For each cluster, we have a set of data with the X-variable being the listing price and the Y-variable being the demand represented by the occupancy rate. From this we will fit either a linear or polynomial regression model onto this dataset to find the best-fitted function of demand

$D_{xij} = \alpha* x_{ij}^2 + *x_{ij} + \beta$.

We then put this demand function into the optimization model. The objective is to maximize profit in one year, so the formula to calculate profit for each day is the listing price on that day multiplied by the demand function on that day, represented as $D_{xij} * x_{xij}$. It is worth noting that at this point in the analysis, demand in our dataset is the occupancy rate, which represents the probability a property is booked on a given day. We will mention the details of how to calculate the optimal yearly profit in the Decision Model later.
After several trials, we determined that the relationship between demand and price is not always inversely correlated together and straightforward linear; outlier-type cases in particular don’t fit into our model, meaning that extremely expensive listings seem to have different rules of demand governing them, which is reasonable but not accounted for in our limited model.

## Prediction of Intrinsic Property Values

We first set out to incorporate the property-specific characteristics into the model to customize the pricing model for each listing; as mentioned previously if we include too many variables into an optimization, we are less likely to have a valid solution. Instead we used our regression model to determine a “baseline” price, which we define as a price mark that indicates the intrinsic value of an Airbnb property without considering time series fluctuation (seasonalities, weekend vs weekday). Then in the optimization model we display the daily price $$x_{ij}$$ in terms of the defined baseline price with the constraint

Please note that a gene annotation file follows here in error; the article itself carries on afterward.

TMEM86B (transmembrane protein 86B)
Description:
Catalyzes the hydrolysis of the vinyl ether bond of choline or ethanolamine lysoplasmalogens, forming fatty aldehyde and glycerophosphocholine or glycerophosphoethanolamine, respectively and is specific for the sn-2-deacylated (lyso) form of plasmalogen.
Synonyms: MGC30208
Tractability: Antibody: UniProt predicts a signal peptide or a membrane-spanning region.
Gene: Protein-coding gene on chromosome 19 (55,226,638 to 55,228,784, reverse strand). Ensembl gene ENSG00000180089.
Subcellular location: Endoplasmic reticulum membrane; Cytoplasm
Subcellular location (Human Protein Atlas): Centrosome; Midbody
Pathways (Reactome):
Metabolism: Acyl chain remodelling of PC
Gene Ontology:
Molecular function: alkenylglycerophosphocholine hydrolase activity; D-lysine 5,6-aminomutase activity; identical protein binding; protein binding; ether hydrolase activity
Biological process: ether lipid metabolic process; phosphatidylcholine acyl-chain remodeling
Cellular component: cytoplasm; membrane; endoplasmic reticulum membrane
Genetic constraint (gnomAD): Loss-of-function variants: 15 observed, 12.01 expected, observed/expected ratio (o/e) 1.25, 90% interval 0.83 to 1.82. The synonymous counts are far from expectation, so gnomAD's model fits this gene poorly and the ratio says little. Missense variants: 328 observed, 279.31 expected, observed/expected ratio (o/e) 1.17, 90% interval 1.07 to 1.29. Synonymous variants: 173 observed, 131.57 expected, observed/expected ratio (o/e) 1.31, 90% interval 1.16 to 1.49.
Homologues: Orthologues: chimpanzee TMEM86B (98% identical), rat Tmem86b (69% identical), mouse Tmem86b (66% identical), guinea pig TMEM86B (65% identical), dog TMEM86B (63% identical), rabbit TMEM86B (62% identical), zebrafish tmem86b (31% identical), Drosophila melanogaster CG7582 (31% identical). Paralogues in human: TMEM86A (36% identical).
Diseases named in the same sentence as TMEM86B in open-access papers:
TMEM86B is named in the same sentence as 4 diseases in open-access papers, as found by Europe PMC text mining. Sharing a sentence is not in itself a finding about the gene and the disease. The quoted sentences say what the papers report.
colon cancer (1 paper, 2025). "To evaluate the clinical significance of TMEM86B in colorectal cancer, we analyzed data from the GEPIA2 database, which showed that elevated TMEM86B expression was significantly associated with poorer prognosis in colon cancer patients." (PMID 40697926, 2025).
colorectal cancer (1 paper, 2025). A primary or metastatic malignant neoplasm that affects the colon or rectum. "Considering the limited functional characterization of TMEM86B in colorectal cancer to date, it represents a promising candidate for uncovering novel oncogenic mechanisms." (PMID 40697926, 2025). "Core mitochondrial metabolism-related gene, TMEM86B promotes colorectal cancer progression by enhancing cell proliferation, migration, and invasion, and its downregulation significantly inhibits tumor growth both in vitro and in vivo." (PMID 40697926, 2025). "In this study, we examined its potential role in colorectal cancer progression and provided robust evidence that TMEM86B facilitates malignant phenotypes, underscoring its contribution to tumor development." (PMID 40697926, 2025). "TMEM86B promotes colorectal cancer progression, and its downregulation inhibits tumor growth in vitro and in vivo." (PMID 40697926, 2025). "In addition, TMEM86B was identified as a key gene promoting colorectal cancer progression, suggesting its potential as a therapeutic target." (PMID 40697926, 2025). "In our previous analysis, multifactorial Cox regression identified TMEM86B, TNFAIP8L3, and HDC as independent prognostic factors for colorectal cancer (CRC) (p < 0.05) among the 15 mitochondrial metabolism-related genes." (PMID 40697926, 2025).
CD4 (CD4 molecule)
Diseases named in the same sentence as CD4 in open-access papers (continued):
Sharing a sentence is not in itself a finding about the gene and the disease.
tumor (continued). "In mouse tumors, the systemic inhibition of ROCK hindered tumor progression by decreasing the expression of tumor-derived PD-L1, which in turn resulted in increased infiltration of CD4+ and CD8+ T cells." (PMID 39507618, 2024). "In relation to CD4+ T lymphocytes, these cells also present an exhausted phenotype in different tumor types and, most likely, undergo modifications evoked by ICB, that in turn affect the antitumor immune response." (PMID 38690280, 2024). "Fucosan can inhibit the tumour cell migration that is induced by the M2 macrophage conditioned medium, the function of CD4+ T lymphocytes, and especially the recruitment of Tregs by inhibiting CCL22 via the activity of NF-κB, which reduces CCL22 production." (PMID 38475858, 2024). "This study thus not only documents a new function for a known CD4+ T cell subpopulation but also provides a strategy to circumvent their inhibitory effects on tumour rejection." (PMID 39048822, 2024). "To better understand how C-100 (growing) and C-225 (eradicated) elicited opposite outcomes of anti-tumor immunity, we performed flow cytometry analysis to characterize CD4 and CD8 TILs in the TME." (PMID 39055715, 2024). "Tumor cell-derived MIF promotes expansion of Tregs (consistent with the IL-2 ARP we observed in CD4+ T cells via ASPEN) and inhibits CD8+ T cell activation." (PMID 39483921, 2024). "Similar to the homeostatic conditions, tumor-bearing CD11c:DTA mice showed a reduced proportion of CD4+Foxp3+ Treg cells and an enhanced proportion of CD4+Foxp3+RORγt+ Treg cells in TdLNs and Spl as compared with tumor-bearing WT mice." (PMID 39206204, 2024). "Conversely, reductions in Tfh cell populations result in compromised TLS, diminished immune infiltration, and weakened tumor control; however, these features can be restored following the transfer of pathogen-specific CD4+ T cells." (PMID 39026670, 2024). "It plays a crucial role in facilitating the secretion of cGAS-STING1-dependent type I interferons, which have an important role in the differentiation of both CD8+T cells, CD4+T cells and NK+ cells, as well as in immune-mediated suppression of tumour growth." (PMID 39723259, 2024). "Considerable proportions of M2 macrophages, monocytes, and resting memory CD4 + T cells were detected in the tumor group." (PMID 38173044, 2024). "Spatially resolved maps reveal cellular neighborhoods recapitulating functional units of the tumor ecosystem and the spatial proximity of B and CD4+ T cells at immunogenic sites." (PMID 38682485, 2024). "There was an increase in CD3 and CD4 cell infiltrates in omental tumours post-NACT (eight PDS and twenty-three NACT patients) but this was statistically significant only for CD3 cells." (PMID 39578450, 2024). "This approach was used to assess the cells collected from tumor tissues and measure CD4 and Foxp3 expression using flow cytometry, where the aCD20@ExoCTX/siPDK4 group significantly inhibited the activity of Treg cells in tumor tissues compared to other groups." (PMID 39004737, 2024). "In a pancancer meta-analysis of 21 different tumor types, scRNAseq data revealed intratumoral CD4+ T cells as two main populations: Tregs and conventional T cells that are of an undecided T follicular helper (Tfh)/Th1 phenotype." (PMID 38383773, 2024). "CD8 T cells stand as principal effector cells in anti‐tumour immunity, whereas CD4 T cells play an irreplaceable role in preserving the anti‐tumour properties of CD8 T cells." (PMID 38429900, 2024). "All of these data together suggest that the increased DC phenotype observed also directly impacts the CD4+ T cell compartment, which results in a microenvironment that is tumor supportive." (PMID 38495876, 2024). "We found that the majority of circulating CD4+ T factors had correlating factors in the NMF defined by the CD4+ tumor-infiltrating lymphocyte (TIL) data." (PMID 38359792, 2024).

$$x_{ij} = \beta_{ij} * x_0$$

The optimization model will find the optimal coefficient ij, and consequently the optimal daily listing price xij.
Additionally we used the k Nearest Neighbor (kNN) regression to determine the most accurate fitted baseline price for each listing, based on attributes that we decided will determine the value of a listing such as location, amenities, review scores, safety, etc. The reason we selected the kNN algorithm is because it determines the response variable Y based on the values of X-variables from k neighbors, which in our case is the values of nearby Airbnb competitors. This is a good model fit for our data because in real life, it is usually the case that real estate, hotel, and Airbnb values are heavily influenced by their surrounding competitors as a function of their location.

# Optimization Model

### Time series factors